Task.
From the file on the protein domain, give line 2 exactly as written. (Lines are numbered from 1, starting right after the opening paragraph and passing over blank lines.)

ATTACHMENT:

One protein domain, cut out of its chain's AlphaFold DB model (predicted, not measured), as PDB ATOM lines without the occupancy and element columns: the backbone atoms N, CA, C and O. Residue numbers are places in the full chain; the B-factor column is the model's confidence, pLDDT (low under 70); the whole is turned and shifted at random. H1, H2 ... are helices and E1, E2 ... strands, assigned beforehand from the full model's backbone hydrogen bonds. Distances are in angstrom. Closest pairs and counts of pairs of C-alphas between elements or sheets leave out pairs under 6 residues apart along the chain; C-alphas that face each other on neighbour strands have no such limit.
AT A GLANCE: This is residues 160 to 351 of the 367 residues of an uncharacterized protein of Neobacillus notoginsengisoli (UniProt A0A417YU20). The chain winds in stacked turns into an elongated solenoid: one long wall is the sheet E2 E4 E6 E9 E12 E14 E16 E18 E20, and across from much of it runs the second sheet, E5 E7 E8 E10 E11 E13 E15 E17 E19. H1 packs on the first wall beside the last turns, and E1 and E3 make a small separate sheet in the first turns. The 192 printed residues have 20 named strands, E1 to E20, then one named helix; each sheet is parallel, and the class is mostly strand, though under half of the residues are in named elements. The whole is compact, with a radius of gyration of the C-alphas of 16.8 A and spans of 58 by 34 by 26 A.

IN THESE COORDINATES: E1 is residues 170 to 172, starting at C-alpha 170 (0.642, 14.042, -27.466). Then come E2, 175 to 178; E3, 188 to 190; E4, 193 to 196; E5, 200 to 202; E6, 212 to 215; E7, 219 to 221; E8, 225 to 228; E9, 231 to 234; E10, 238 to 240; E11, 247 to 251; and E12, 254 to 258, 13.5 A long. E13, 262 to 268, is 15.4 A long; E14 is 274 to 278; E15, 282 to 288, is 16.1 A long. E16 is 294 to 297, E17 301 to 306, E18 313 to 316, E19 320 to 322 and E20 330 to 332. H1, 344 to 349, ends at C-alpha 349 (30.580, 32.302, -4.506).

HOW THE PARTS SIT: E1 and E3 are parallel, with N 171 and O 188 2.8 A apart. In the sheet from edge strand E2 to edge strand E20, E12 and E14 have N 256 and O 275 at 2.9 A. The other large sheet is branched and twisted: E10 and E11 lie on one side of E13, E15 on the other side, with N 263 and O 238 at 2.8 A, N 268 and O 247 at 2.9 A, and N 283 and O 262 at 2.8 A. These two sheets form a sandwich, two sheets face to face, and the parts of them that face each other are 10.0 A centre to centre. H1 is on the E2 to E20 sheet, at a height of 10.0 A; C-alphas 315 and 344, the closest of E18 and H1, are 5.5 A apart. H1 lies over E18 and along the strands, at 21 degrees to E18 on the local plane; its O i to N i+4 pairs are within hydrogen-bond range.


IN THESE COORDINATES: E1 is residues 170 to 172, starting at C-alpha 170 (0.642, 14.042, -27.466). Then come E2, 175 to 178; E3, 188 to 190; E4, 193 to 196; E5, 200 to 202; E6, 212 to 215; E7, 219 to 221; E8, 225 to 228; E9, 231 to 234; E10, 238 to 240; E11, 247 to 251; and E12, 254 to 258, 13.5 A long. E13, 262 to 268, is 15.4 A long; E14 is 274 to 278; E15, 282 to 288, is 16.1 A long. E16 is 294 to 297, E17 301 to 306, E18 313 to 316, E19 320 to 322 and E20 330 to 332. H1, 344 to 349, ends at C-alpha 349 (30.580, 32.302, -4.506).